Effective microorganism

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An effective microorganism (EM) refers to any of the predominantly anaerobic organisms blended in commercial agricultural amendments, medicines and nutritional supplements based on the trademarked[1] product originally marketed as EM-1 Microbial Inoculant, aka Effective Microorganisms and "EM Technology". These blends include:[2]

EM Technology is purported to support sustainable practices in farming and to improve and support human health and hygiene, compost and waste management, disaster clean-up (the Bangkok floods of 2011,[3] the Southeast Asia tsunami of 2004, the Kobe earthquake, and Hurricane Katrina remediation projects).

EM has been employed in many agricultural applications, but is also used in the production of several health products in South Africa and the US.[citation needed]

Origins[edit]

The concept of "friendly microorganisms" was developed by Professor Teruo Higa, from the University of the Ryukyus in Okinawa, Japan. He reported in the 1980s that a combination of approximately 80 different microorganisms is capable of positively influencing decomposing organic matter such that it reverts into a "life promoting" process. Higa invoked a "dominance principle" to explain the effects of his "Effective Microorganisms". He claimed that three groups of microorganisms exist: "positive microorganisms" (regeneration), "negative microorganisms" (decomposition, degeneration), "opportunist microorganisms". In every medium (soil, water, air, the human intestine), the ratio of "positive" and "negative" microorganisms is critical, since the opportunist microorganisms follow the trend to regeneration or degeneration. Therefore, Higa claimed that it is possible to positively influence the given media by supplementing with "positive" microorganisms.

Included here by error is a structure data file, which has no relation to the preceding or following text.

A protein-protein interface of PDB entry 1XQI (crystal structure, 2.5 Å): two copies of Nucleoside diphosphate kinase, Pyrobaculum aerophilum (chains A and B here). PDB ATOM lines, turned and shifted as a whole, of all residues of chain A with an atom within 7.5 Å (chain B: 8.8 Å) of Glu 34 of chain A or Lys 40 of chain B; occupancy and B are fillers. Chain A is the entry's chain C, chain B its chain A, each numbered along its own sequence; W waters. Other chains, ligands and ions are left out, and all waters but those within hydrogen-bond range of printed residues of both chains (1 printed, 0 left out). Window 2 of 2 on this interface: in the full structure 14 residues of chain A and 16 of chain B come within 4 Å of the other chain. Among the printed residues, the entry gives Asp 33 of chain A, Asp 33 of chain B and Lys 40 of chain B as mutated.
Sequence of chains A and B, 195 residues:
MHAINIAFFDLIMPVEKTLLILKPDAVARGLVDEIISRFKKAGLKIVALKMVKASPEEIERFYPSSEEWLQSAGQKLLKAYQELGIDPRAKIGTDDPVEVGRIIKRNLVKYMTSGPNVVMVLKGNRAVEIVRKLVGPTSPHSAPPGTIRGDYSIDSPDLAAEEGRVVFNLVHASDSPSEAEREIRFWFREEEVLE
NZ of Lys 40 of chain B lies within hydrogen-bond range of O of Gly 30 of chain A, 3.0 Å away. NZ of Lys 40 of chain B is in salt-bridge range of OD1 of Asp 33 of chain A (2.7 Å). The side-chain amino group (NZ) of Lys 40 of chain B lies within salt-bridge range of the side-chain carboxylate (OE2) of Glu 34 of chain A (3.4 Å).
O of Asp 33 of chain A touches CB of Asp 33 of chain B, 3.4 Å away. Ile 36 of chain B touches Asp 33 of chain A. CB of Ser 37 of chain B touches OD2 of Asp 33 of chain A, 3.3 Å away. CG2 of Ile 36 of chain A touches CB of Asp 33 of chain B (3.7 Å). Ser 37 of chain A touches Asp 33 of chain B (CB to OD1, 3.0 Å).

Validation attempts[edit]

The concept has been challenged and no scientific studies support all of its claims. This was acknowledged by Higa in a 1994 paper co-authored by Higa and soil microbiologist James F Parr. They conclude "the main limitation...is the problem of reproducibility and lack of consistent results.".[4]

Parr and Higa mention soil pH, shading, soil temperature and flooding as factors affecting the interaction of EM with local microorganisms and with each other. The approach that Higa and Parr recommend is maintaining pH and soil temperature within conditions known to be detrimental to negative microorganisms as well as the addition of EM to tip the balance of positive and negative microorganisms in favor of the former.[citation needed]